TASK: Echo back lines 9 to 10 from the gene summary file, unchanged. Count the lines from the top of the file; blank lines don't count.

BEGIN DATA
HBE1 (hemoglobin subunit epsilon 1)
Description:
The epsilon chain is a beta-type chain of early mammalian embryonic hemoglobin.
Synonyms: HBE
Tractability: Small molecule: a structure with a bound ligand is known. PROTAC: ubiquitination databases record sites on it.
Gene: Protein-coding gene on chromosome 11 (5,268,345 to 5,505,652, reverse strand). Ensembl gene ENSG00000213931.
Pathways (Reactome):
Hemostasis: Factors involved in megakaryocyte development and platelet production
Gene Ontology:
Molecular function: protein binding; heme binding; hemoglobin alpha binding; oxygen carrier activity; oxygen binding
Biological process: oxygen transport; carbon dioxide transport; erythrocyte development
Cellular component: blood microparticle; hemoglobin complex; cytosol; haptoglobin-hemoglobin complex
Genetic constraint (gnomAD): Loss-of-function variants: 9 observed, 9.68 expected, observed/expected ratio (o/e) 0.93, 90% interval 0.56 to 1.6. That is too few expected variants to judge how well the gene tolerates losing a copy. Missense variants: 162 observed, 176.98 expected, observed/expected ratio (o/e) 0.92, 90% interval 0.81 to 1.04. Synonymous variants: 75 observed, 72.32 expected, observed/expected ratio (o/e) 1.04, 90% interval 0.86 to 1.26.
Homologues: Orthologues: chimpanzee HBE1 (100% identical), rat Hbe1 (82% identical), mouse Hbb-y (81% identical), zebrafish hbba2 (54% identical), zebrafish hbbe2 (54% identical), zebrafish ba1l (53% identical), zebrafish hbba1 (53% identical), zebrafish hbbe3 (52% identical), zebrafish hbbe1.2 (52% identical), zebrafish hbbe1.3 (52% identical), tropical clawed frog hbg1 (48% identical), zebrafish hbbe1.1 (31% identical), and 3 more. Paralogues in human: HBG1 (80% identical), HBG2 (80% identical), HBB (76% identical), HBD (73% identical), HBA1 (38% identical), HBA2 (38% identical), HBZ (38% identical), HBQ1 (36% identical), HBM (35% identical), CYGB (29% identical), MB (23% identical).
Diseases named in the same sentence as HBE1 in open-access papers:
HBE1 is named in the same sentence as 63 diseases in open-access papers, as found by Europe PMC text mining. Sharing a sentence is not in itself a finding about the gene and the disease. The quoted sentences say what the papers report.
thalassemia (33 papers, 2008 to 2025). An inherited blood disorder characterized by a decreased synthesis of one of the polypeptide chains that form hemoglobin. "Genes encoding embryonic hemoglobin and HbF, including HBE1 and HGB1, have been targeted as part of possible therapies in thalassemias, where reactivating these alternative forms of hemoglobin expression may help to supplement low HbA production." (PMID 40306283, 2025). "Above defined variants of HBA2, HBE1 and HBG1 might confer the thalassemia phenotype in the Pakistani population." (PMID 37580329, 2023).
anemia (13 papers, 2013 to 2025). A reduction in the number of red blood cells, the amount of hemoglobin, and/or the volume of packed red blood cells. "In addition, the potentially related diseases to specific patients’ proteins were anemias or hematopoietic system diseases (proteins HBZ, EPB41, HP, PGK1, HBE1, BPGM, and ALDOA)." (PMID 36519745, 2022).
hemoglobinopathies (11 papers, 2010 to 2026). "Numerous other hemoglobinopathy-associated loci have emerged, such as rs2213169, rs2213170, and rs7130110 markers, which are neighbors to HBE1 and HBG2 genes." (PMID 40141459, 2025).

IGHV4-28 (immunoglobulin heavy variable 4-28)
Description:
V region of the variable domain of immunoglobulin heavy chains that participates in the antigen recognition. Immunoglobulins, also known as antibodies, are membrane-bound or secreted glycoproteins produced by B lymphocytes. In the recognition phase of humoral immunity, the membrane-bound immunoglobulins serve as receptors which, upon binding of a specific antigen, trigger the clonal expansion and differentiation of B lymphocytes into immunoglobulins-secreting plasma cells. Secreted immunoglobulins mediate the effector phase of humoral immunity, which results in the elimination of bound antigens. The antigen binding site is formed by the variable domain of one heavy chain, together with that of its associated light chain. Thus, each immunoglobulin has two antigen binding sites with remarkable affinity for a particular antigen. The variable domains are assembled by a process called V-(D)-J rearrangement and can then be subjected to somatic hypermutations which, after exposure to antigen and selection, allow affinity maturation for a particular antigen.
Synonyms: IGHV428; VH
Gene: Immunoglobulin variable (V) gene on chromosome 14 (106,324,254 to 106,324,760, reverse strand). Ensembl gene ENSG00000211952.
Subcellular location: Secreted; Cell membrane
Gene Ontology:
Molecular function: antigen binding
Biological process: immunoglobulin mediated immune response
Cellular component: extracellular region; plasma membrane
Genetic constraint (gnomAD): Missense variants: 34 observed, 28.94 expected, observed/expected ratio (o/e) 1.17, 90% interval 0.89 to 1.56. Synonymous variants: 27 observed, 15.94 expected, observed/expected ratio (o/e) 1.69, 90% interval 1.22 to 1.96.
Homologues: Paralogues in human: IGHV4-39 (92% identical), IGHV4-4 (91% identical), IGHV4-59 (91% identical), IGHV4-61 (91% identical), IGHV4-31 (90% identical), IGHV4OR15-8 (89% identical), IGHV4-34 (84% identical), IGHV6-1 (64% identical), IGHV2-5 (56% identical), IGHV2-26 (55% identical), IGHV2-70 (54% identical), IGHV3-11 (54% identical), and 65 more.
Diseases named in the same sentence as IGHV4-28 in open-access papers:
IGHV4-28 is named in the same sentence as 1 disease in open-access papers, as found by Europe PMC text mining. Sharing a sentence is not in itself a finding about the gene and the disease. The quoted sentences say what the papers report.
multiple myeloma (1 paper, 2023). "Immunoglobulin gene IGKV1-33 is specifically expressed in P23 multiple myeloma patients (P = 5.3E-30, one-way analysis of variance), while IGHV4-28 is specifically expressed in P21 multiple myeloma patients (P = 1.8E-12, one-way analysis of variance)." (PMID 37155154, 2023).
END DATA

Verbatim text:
Gene Ontology:
Molecular function: protein binding; heme binding; hemoglobin alpha binding; oxygen carrier activity; oxygen binding